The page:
A few days ago, Nate Silver at FiveThirtyEight.com made a very interesting observation about how the Presidential election might unfold in a state that is sure to be carried by Republican nominee John McCain.
Nebraska is one of two states - Maine is the other - that allocate their electoral votes by congressional district. That is, the statewide winner receives two electoral votes, and then the winner in each congressional district receives one vote. (The other forty-eight states, of course, award their electoral votes to the statewide winner on a winner-take-all basis.)
Nebraska has in the past always awarded all five of its electoral votes to the same Presidential candidate - usually the Republican. This year, things might be different. Apparently, according to Silver, Democratic nominee Barack Obama is competitive in Nebraska's Second Congressional District, which is Omaha - Nebraska's largest city - and its suburbs.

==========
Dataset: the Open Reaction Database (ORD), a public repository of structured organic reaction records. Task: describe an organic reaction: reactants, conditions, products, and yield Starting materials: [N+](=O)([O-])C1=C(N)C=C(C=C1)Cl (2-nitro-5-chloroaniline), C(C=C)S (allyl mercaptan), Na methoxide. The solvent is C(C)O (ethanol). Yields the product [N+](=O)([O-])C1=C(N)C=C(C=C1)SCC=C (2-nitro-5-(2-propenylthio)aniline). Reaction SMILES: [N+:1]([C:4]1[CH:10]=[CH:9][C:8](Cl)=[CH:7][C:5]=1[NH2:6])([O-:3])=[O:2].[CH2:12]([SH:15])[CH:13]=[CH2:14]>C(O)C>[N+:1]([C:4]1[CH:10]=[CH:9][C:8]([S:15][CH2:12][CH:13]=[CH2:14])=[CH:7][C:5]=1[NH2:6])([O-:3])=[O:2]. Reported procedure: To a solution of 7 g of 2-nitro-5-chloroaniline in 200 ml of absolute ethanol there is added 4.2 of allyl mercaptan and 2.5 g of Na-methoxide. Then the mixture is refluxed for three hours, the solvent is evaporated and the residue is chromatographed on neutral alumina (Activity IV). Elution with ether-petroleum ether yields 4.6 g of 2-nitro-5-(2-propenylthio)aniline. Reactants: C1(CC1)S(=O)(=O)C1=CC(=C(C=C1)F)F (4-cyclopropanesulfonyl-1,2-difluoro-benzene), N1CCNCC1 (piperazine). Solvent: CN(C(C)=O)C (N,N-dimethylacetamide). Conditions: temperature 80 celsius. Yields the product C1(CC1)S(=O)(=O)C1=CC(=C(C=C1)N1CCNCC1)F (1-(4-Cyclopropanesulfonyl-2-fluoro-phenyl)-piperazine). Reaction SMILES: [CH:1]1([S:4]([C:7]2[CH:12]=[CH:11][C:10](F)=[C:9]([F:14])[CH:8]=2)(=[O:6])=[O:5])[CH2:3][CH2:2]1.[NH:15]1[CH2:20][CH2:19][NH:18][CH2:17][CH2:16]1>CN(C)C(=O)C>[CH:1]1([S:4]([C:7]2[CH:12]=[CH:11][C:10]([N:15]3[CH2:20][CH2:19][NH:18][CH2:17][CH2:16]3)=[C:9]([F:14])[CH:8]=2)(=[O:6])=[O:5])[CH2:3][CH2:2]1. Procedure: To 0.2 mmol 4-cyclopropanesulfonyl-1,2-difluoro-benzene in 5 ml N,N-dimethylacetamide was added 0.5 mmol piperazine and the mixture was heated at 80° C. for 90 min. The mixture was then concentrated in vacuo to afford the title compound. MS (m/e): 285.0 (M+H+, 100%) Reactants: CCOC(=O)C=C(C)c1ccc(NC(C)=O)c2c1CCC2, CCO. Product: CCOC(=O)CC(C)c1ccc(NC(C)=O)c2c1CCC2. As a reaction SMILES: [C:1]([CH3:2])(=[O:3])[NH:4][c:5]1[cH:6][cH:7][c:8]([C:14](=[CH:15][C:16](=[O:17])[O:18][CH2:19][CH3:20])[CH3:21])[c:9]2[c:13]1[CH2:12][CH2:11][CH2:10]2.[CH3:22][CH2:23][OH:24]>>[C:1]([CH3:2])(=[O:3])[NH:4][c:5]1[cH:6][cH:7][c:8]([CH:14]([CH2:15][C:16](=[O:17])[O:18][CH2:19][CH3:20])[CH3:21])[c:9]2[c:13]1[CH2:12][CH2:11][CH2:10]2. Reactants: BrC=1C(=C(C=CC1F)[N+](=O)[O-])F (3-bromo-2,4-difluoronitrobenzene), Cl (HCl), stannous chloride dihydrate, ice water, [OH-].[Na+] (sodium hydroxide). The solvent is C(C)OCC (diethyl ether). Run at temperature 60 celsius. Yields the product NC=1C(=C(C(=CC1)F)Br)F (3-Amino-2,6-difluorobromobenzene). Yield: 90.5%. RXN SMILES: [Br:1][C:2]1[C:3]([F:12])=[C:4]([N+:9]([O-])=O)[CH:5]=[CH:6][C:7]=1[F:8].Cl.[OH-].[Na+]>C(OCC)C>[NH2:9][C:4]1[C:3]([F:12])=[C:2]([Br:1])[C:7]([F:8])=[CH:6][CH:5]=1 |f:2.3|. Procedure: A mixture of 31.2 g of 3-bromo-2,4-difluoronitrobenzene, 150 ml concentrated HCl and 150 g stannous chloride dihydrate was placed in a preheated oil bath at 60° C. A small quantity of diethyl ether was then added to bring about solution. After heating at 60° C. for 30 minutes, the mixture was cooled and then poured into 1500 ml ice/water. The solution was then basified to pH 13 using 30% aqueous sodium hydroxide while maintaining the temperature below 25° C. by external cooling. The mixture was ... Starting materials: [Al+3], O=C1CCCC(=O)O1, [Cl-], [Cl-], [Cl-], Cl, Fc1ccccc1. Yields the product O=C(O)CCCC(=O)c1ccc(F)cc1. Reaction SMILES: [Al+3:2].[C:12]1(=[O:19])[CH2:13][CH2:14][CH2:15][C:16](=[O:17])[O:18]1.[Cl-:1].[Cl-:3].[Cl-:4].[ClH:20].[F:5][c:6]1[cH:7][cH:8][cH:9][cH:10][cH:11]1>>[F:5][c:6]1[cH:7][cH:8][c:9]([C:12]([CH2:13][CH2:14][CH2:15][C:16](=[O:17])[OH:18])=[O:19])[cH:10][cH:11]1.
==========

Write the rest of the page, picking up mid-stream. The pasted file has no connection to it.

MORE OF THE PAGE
An Obama victory in this congressional district could have a decisive effect on this election. According to current state-by-state polling as tracked by Dave Leip, Sen. Obama would receive 264 electoral votes to Sen. McCain's 185 - with 89 tossup votes from six states - Colorado, Florida, Nevada, North Carolina, Ohio, and Virginia. If Obama were to win Nevada - with its five electoral votes - and McCain were to win the other five states, the candidates would be tied by 269 electoral votes apiece...unless Obama were also to win the single electoral vote represented by Omaha and its suburbs. In this case, Sen. Barack Obama would win the Presidency with the absolute minimum of 270 electoral votes.